Published: July 24th 2011July 24th 2011
It’s funny that I actually felt a little culture shocked in Seoul after coming from Kathmandu where I felt so comfortable. I was like a deer in headlights. I couldn’t figure out what to eat, where to go, what to do…and then we met up with my old roller derby pal who lives here and she showed us the way! It was so nice to have her with us to help us navigate and take us to the amazing shopping markets and help us communicate and eat.
For our first day in Seoul we went to the Dragon Hill Spa, which is a Korean sauna/bath house. It was an interesting experience. Certain parts of the 7 floor building are separated by gender and the other floors, such as the salt saunas, pine wood rooms, pool, golf center, arcade, and horse riding, were co-ed. On the women only floor, you are expected to strip naked and shower before getting into the many different soaking baths. I was scolded by several old Korean women for having a bikini on. It's interesting how there are different levels of modesty in different cultures. The baths were super relaxing and filled with different healing minerals
and different temperatures. The place was sparkling clean. There were all ages of women from young girls to very old women and it seemed like a traditional bonding time for the women. The salt and wood burning rooms were really bizarre. They looked either like pyramids or caves and you ducked down into these little doorways that opened up into the saunas where people were laying around everywhere. Overall, it was pretty cool.
The next day we went to the North Korean/South Korean border, which is called the Demilitarized Zone and is the most heavily armed border in the world. It was both sad and fascinating. There were thousands of ribbons hanging with positive words for the North Koreans. We went way underground into a long tunnel that the North Koreans had dug into South Korea that the South Koreans had discovered by chance during an excavation. It was very eerie. The South Koreans have found 4 tunnels so far and they believe there are probably more that they haven’t found yet. We went to the Freedom Bridge, which is now obviously closed, and also to the observation deck overlooking North Korea. It was really foggy, though, so we
didn’t see much. I learned a lot about the history of North and South Korea and I certainly hope one day the North Koreans are liberated.
Last night we ate dinner at a place where we sat on the floor and supposedly the food was really yummy (I’m struggling with Korean food, so I went on the hunt for American food and eventually I found a sandwich and some grapes). A few Korean men were next to us and one of them serenaded us with a harmonica and guitar with songs such as Puff the Magic Dragon and John Denver tunes. One of them told me he loves me and I told him I’m married and he said, “Oh, no. I only love you. I don’t want to marry you.” It was pretty funny. Then we went to an area called Hongdae, which is a sparkly, glittery shopping heaven! We walked around and had a few drinks while taking in the Korean nightlife. The women and girls here are beautiful and they dress impeccably. It seems like image is a pretty important thing with Koreans. They are always done up to the nine with, I would guess, 90% of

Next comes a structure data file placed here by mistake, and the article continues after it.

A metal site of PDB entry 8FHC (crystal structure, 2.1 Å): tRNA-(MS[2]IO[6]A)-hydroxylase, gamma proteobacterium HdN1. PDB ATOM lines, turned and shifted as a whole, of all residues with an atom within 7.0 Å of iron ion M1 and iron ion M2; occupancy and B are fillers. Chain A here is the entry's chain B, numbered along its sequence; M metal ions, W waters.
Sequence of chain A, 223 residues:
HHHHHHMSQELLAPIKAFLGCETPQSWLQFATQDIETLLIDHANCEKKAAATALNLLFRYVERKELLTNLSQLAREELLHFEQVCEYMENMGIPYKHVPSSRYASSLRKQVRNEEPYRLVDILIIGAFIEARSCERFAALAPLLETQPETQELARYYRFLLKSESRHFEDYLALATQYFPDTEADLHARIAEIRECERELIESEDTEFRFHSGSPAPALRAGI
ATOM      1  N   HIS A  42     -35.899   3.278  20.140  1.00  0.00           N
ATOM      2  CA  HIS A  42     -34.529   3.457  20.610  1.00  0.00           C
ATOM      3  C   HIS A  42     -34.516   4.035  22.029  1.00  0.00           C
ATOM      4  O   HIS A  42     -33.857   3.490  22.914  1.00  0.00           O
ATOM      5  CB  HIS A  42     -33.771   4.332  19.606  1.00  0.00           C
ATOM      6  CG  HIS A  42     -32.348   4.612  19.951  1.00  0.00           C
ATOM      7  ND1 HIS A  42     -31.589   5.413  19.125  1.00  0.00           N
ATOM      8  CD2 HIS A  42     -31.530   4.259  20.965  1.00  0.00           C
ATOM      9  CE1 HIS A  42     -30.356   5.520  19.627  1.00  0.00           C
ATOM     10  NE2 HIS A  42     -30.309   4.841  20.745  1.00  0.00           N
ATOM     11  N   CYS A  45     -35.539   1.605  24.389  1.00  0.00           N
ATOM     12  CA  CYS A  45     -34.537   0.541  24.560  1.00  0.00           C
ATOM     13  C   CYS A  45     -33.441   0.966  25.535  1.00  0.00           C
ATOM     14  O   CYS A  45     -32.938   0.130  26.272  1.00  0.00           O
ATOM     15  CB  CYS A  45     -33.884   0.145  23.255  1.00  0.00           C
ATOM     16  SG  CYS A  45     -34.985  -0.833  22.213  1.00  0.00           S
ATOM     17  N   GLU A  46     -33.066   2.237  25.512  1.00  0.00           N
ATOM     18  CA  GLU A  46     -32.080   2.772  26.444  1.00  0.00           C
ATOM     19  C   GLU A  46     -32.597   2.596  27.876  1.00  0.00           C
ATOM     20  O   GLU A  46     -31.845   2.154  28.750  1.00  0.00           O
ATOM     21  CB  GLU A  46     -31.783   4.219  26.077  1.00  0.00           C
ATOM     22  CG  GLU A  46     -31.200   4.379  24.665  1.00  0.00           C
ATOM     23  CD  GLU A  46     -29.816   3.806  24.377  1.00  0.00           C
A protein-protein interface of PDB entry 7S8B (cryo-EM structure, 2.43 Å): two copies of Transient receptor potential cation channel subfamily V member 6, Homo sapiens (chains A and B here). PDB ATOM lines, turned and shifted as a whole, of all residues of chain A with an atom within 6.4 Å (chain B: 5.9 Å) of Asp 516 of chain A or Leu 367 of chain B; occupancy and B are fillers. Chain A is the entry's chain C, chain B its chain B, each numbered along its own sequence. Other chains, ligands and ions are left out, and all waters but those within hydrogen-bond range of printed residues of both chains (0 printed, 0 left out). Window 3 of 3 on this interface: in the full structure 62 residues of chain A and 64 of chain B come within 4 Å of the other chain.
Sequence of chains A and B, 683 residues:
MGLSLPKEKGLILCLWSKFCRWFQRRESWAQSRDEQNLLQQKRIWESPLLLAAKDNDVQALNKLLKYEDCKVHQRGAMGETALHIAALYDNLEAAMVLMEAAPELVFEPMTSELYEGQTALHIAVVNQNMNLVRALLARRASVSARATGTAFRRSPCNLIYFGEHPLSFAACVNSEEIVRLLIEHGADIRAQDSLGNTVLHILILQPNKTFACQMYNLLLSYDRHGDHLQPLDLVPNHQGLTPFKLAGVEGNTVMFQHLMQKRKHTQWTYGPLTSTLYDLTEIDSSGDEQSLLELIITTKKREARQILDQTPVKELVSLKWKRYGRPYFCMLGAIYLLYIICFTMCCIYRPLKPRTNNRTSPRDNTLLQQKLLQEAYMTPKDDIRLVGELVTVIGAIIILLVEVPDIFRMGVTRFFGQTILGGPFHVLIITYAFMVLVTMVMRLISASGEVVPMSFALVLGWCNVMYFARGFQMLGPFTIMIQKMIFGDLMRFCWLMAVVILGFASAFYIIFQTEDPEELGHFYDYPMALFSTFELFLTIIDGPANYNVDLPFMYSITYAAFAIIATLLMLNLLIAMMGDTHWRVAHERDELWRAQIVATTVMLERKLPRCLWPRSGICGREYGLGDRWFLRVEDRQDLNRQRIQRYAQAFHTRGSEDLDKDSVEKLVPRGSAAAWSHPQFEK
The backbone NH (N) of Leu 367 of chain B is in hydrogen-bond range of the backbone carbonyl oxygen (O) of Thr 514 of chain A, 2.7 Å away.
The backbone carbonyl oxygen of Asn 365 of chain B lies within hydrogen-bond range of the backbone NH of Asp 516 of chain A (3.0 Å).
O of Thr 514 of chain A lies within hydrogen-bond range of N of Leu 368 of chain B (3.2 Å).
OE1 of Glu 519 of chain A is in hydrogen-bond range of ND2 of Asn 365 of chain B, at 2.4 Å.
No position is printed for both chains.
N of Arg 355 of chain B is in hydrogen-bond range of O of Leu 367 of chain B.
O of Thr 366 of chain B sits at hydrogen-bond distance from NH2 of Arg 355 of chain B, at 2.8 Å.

the women are always in heels and mini-skirts. They do tend to cover their shoulders as it is considered inappropriate to wear sleeveless and low cleavage tops, but they can wear their skirts as short as short can be.
The first 3 nights we stayed at a little guesthouse in a cute, “hip” neighborhood. Tonight, we have switched to a “love motel” in Insadong, a traditional neighborhood that my friend said would be better than the guesthouse. Sparrow and I were a little weary of the “love motels” because you can rent them by the hour, but our room is actually really nice and cleaner and cheaper than the guesthouse. Apparently, if have any experience in Seoul, you know that these hotels are the way to go. Typical hotels, like the Westin, are double what you would pay in the states for some reason.
Overall, I really like Seoul a lot. I would have a shopping problem if I lived here, that’s for sure. I hope one day I can come back to South Korea for longer and see the rest of the country!
There are more photos below